By Natalie Kusturic, M.A., LMFT
Photo by Andrea Piacquadio
Everyday I see a new headline, article or inspiring message saying, BE YOU. I love the message but what does it mean? It’s hard not to recall times when I was being myself and lost a friend or upset someone in my life. This being yourself concept seems to have a price.
It was the beginning of 2008 and I did not know which way was up and which was down. I was in a relationship with a man who lied so much that I doubted my own existence. The noise in my head was extremely loud and I could barely get work done. Honestly, I mostly just stared at my computer screen. One thing was becoming clear; something had to change because I no longer recognized the woman staring back at me in the mirror.
This is a common sentiment I hear from clients who are actively working to live an authentic life. The noise in the mind will increase and their ability to see the person they once were is gone. Despite the pain, the internal critic will say you are being selfish, uncaring, and mean. How can you let down the people in your life? Why can’t you just do better? If only…
What makes a person feel not enough?
The story of you was formed in the first seven years of life. As a child you learned how to relate to others through the relationship you had with your parents and siblings. Your parents learned their way of interacting from their own families. This means you are going to have to work through some intergenerational issues to move ahead in life. As a child you had little knowledge or understanding of your parents history. Children engage in magical thinking which means they believe if they say or do something they can create a specific outcome for those around them. Of course, as an adult you know perfectly well that if your Dad lost his job there isn’t much you can actually do about this other than love him. Yet as adults the magical thinking continues. If I do this then they will love me more, treat me with kindness, listen to me , etc. None of these issues heal by compromising who you are for another person.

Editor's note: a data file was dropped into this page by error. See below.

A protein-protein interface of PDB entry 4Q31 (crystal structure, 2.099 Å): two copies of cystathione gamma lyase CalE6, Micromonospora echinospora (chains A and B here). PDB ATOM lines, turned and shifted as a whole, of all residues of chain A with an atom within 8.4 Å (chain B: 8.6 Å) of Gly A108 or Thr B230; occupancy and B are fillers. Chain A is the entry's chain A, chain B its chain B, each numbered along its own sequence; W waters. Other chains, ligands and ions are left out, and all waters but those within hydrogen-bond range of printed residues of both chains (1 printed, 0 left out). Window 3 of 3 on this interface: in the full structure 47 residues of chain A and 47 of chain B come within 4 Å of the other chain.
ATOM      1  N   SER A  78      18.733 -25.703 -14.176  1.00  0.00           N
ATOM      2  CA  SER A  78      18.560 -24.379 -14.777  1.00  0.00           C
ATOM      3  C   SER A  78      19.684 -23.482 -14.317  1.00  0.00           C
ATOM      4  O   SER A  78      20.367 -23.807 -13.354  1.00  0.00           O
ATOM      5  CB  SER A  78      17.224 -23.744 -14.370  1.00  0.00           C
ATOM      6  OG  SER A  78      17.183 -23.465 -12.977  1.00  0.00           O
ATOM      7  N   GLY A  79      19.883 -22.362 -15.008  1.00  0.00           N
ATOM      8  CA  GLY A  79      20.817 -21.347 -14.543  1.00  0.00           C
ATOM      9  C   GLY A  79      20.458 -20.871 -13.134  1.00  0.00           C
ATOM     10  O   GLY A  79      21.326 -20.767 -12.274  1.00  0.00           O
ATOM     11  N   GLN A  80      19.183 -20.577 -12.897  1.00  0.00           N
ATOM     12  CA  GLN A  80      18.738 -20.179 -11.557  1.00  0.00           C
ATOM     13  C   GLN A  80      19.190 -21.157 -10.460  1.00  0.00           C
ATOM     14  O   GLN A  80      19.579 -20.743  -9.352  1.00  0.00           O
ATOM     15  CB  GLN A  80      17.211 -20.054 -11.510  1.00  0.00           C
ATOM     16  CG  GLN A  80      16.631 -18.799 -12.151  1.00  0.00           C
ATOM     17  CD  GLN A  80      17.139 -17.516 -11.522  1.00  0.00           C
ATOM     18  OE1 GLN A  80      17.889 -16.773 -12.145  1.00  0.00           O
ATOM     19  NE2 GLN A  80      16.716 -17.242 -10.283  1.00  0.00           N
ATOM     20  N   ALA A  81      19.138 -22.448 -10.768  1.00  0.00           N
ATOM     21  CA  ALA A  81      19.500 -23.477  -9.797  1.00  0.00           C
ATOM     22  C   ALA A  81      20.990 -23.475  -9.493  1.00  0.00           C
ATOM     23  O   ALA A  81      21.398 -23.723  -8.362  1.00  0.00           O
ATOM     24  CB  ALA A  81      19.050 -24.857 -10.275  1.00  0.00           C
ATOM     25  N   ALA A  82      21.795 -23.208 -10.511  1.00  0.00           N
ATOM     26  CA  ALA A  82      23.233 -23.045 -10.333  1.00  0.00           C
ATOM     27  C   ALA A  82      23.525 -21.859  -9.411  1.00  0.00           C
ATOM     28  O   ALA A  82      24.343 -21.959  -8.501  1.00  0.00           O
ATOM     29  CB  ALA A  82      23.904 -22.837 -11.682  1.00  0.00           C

But what will people think…
Up until now those closest to you have been able to anticipate how you will be and have learned to expect certain behaviors from you. For example, if you are always the person who everyone calls for support you may decide that while you like being there for people it distracts you from accomplishing your goals leading you to be less available to others. Some will understand while others will not. When you begin to reclaim the discarded parts of you there will be people who leave. They are not bad people. You have simply outgrown one another.
3 Steps to BE YOU:
1. Cry. Yep you are going to need to mourn the loss of who you once were and the painful times you endured. Be sad, cry. It is a part of your healing. Do not hold back here. At the end of this process you will feel better. Do not turn away from you. Dive in.
2. Decide what you want and communicate it. This takes some introspection. As you are going through your crying and mourning phase, journal. Writing how you feel as you go through the emotions will provide the raw data to begin to see who you are becoming.
3. Boundaries. Once you are clear about who you are, what you want, value, and believe you can communicate it to the people in your life. Setting clear boundaries creates the space for healthy self-esteem to be built and safety within the relationship to be established. In the past you have more than likely crossed your own boundaries for another. There is no need to hide, shrink , or stay small for relationships to work. At the core of setting boundaries lies “I love you but I love me more.” When you choose from this perspective everything changes. Through honoring, loving , and respecting yourself you show others how to treat you and allow them to meet you there. Becoming authentically you is an act of courage and self-compassion. It is the willingness to explore your depths and embrace even the messy parts you have been hiding from. Through my own journey I have learned that the best parts of me were hidden in what I mistakenly had referred to as my flaws. In your process of becoming I hope you find the courage to explore yourself, speak up , and set boundaries. The needs you have neglected in the past will begin to be met. You may even discover that friends and family are more than happy to be there for you. I did.